Table 3. Annual census sizes (Na), estimates of the effective number of breeders (Nb) based on microsatellites, and effective number of female breeders (Nbf) based on mtDNA data. Parentheses indicate lower- and upper-bound 95% confidence intervals (CIs) for each estimate.
Yeara N a b Microsatellites – NbMtDNA – Nbf
mlne c Tempo FSd ldne e mlne c F c f
  1. a

    Results are matched to the year to which the estimates apply following Waples (2005).

  2. b

    Annual census size is the sum of wild and ‘at large’ repatriated fish, see text for more details.

  3. c

    mlne is the pseudo-likelihood estimator of Wang (2001).

  4. d

    TempoFS is the moments-based estimator of Jorde and Ryman (2007).

  5. e

    ldne is the linkage-disequilibrium-based method of Waples and Do (2008).

  6. f

    Fc is the moments-based estimator of Nei and Tajima (1981).

19977532 (5359, 9997)1609 (867, 7408)711 (398, 3362)1072 (565, 7388)1136 (528, ∞)876 (291, 4341)
19987427 (4910, 10 927)1364 (814, 3644)291 (165, 1180)882 (512, 2822)966 (465, ∞)1149 (335, 32 493)
19994910 (3263, 7147)934 (644, 1600)143 (94, 277)∞ (1398, ∞)1261 (429, ∞)711 (215, 4582)
20004978 (3426, 7885)769 (550, 1243)165 (98, 528)326 (251, 456)1006 (398, ∞)921 (250, ∞)
20014224 (2748, 6986)832 (572, 1435)250 (148, 903)520 (373, 833)536 (291, 1989)398 (130, ∞)
20023012 (1779, 5525)1162 (720, 2758)291 (165, 1113)688 (459, 1320)2334 (666, ∞)733 (237, ∞)
20032323 (1405, 4109)943 (621, 1828)246 (112, ∞)1188 (618, 10 040)1551 (702, ∞)1203 (353, 9634)
2004979 (526, 1999)4377 (1337, ∞)1341 (367, ∞)∞ (1901, ∞)15 647 (1475, ∞)13 832 (943, ∞)
20052200 (883, 5301)1909 (934, 5311)608 (282, ∞)814 (469, 2678)5566 (984, ∞)2320 (528, ∞)
20061366 (741, 3387)1314 (764, 3867)389 (232, 1274)1390 (269, ∞)2817 (845, ∞)1574 (331, ∞)
2007984 (614, 1738)19 054 (1775, ∞)429 (188, ∞)852 (515, 2268)2146 (724, ∞)2597 (496, ∞)
20081364 (888, 2474)514 (402, 711)107 (54, ∞)3876 (860, ∞)1189 (630, 4390)773 (264, 2119)
20091183 (679, 2763)1587 (881, 6219)840 (425, 34 487)821 (491, 2295)747 (443, 1824)581 (228, 1498)
2010524 (270, 1326)3970 (1355, ∞)5494 (671, ∞)12 391 (1393, ∞)1677 (630, ∞)1395 (429, 14 405)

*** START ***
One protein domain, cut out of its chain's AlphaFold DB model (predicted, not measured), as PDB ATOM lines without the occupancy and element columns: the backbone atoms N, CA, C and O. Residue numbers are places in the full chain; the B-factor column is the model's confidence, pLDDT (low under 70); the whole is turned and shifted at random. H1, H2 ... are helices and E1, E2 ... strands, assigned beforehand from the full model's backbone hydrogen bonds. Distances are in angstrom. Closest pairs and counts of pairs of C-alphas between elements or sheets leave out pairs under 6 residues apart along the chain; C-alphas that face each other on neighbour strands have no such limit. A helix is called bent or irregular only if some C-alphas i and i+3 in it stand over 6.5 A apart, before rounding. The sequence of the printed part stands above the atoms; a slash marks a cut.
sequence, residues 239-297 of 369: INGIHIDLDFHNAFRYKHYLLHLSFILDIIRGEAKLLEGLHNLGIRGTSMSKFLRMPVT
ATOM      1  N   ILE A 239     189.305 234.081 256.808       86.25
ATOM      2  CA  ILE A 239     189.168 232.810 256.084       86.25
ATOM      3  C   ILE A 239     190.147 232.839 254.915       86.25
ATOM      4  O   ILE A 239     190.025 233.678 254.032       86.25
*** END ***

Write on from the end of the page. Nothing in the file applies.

image

Figure 3. Annual estimates of Na or Naf (solid black line), Nb, and Nbf plotted by sample year for razorback sucker in Lake Mohave, Arizona and Nevada. Panel (A) is mlne estimates based on microsatellites, panel (B) ldne estimates based on microsatellites, and panel (C) is mlne based on mtDNA. The dashed line is harmonic mean Na calculated between sample years i and + 1 (Ña(i, i+1)). Error bars are 95% CLs. The infinity symbol represents an estimate equal to infinity. Likewise, an error bar with an upward arrow represents an upper 95% CL equal to infinity.

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Temporal Trends in Nb/Na and Nbf/Naf

The ratio of effective number of breeders and annual spawning stock increased significantly over time, for Nb/Na based on mlne, TempoFS, ldne, and Nb/Naf based on Fc. Results of nonparametric runs tests indicated significant deviation from a random sequence for these four estimators used (< 0.035 for all tests). Only the estimate Nbf/Naf based on mlne (mtDNA) was not significantly different from random dispersion across the time series (= 0.21). Likewise, combined and weighted estimates for both marker classes also exhibited significant increases (< 0.035) in Ñb/Na or Ñbf/Naf over time (Fig. 4). Plots of deviations from the median by time revealed that estimates of Nb/Na or Nbf/Naf were nearly always lower than the median value before 2003 but were nearly always above the median after 2003 for combined estimates (Fig. 4) and all estimates plotted separately (not shown).